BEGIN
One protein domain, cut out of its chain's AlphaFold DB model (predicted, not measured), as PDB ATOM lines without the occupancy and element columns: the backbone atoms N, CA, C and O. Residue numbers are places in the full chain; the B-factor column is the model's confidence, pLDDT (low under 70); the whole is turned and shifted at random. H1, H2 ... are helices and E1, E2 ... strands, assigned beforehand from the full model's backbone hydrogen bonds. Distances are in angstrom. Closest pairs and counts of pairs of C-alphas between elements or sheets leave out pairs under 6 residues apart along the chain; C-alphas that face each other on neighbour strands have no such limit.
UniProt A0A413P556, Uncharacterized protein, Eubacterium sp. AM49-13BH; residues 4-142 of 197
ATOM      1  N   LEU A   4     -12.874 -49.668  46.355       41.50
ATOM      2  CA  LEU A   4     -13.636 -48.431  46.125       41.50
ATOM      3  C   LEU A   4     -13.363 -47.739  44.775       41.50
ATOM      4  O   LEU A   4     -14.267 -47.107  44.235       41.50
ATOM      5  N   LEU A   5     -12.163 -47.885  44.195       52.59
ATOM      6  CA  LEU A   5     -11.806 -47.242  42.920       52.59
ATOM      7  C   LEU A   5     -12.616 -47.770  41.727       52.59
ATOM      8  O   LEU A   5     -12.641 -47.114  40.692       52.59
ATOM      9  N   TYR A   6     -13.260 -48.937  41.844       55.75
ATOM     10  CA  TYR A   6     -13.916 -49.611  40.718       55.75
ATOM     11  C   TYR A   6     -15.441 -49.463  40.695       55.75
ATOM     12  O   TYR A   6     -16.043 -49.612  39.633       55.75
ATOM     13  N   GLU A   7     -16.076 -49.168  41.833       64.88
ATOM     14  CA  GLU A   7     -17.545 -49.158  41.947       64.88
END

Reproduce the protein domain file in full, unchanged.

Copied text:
One protein domain, cut out of its chain's AlphaFold DB model (predicted, not measured), as PDB ATOM lines without the occupancy and element columns: the backbone atoms N, CA, C and O. Residue numbers are places in the full chain; the B-factor column is the model's confidence, pLDDT (low under 70); the whole is turned and shifted at random. H1, H2 ... are helices and E1, E2 ... strands, assigned beforehand from the full model's backbone hydrogen bonds. Distances are in angstrom. Closest pairs and counts of pairs of C-alphas between elements or sheets leave out pairs under 6 residues apart along the chain; C-alphas that face each other on neighbour strands have no such limit.
UniProt A0A413P556, Uncharacterized protein, Eubacterium sp. AM49-13BH; residues 4-142 of 197
ATOM      1  N   LEU A   4     -12.874 -49.668  46.355       41.50
ATOM      2  CA  LEU A   4     -13.636 -48.431  46.125       41.50
ATOM      3  C   LEU A   4     -13.363 -47.739  44.775       41.50
ATOM      4  O   LEU A   4     -14.267 -47.107  44.235       41.50
ATOM      5  N   LEU A   5     -12.163 -47.885  44.195       52.59
ATOM      6  CA  LEU A   5     -11.806 -47.242  42.920       52.59
ATOM      7  C   LEU A   5     -12.616 -47.770  41.727       52.59
ATOM      8  O   LEU A   5     -12.641 -47.114  40.692       52.59
ATOM      9  N   TYR A   6     -13.260 -48.937  41.844       55.75
ATOM     10  CA  TYR A   6     -13.916 -49.611  40.718       55.75
ATOM     11  C   TYR A   6     -15.441 -49.463  40.695       55.75
ATOM     12  O   TYR A   6     -16.043 -49.612  39.633       55.75
ATOM     13  N   GLU A   7     -16.076 -49.168  41.833       64.88
ATOM     14  CA  GLU A   7     -17.545 -49.158  41.947       64.88